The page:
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A bibliography for The Faith of the Faithless

A bibliography for The Faith of the Faithless

The Faith of the Faithless is a series of experiments in political theology that tries to think through the dangerous intrication between politics, religion and violence that defines our so-called secular age and - without embracing any theism - find a meaning to the idea of faith, a belief for unbelievers like me. It’s a laugh a minute, I promise you.

Mark Thwaite bemoaned the absence of a bibliography in the book. This was intentional as I didn’t want to expose my chronic lack of reading. However, in an effort provide some clues for those curious to follow the book’s byways, there follows a Faith of the Faithless top ten. The book consists of four long essays, framed by two parables: the first on Oscar Wilde, the second on Kierkegaard.

1. Oscar Wilde, De Profundis

This is Wilde’s sole text written in captivity in Reading Gaol. It is a stunning text for many reasons, but what took my breath away, and provided the idea for my book was the following quotation:

When I think of religion at all, I feel as if I would like to found an order for those who cannot believe: the Confraternity of the Faithless, one might call it, where on an altar, on which no taper burned, a priest, in whose heart peace had no dwelling, might celebrate with unblessed bread and a chalice empty of wine. Everything to be true must become a religion. And agnosticism should have its ritual no less than faith.

It is the phrase, ‘Everything to be true must become a religion’ that is most striking. What might ‘true’ mean? Wilde is clearly not alluding to the logical truth of propositions or the empirical truths of natural science. I think that he is using ‘true’ in a manner close to its root meaning of ‘being true to’, namely an act of fidelity that is kept alive in the German treu: loyal or faithful. This is perhaps in Jesus’ phrase when he said, ‘I am the way, the truth and the life’.(John 14:6) Religious truth is like troth, the experience of fidelity where one is affianced and then betrothed. What is true, then, is an experience of faith, and this is as true for agnostics and atheists as it is for theists. Those who cannot believe still require religious truth and a framework of ritual in which they can believe. At the core of Wilde’s remark is the seemingly contradictory idea of the faith of the faithless and the belief of unbelievers, a faith which does not give up on the idea of truth, but transfigures its meaning.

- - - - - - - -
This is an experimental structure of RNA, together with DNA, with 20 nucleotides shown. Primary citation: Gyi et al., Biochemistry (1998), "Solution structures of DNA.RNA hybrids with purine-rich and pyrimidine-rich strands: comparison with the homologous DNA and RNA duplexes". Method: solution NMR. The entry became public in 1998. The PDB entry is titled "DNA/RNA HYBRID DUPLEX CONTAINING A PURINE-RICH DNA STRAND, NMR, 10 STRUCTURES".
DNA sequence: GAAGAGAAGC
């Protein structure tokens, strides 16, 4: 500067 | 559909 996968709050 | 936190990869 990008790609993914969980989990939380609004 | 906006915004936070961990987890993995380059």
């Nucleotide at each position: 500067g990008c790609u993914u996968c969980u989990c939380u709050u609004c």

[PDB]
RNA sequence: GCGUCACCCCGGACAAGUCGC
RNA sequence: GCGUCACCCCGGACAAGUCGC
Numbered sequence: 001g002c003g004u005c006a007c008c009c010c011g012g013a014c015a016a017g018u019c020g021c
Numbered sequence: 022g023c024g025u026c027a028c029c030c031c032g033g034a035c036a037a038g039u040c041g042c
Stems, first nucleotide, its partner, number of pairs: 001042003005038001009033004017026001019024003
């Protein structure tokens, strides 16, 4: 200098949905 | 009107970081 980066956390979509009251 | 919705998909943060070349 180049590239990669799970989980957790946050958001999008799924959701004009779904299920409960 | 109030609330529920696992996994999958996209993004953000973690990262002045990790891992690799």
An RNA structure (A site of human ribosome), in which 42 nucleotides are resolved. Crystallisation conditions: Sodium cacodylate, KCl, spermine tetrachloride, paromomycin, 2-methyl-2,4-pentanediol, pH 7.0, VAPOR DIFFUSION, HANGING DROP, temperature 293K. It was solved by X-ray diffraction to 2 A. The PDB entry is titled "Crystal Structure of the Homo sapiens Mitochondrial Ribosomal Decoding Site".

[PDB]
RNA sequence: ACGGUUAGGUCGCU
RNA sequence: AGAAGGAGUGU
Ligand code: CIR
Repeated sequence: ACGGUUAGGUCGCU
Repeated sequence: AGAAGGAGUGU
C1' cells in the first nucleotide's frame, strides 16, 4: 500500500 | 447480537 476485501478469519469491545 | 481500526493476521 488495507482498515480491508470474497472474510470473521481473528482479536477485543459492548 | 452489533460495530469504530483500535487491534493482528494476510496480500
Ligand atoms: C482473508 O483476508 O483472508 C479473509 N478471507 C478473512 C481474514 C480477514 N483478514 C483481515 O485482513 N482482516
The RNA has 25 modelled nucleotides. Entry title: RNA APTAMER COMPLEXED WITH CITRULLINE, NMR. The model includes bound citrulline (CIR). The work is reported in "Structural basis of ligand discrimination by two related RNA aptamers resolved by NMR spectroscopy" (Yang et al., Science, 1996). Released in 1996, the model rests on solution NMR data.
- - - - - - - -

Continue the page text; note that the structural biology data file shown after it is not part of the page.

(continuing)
2. Soren Kierkegaard, Works of Love

On my reading, what is being called for by Kierkegaard is a rigorous and activist conception of faith that proclaims itself into being at each instant without guarantee or security, and which abides with the infinite demand of love, the rigor of love. Faith is the enactment of the self in relation to a demand that exceeds my power, both in relation to what Heidegger would call my factical thrownness in the world and the projective movement of freedom achieved as responsibility. Faith is not a like-for-like relationship of equals, but the asymmetry of the like-to-unlike. This is what I try to describe in The Faith of the Faithless as a subjective strength that only finds its power to act through an admission of weakness: the powerless power of conscience. Conscience is the inward ear that listens for the repetition of the infinite demand. Its call is not heard in passive resignation from the world, but in the urgency of active engagement. It has been my contention in this book that such an experience of faith is not only shared by those who are faithless from a creedal or denominational perspective, but can be experienced by them in an exemplary manner. Like the Roman centurion of whom Kierkegaard writes, it is perhaps the faithless who can best sustain the rigor of faith without requiring security, guarantees and rewards: ‘Be it done for you, as you believed’.

3. Rousseau, The Social Contract

I must be briefer in this top ten countdown. The first 100 pages of The Faith of the Faithless are devoted to Rousseau. There is just too much to say here, but my aim is to free Jean-Jacques from the prison of both liberal and totalitarian misunderstandings of his work. For me, Rousseau is the most important leftist thinker in the modern period and a much more consequent political thinker than Marx. His formula for egalitarian politics is very simple: association without representation.

4. Norman Cohn, The Pursuit of the Millenium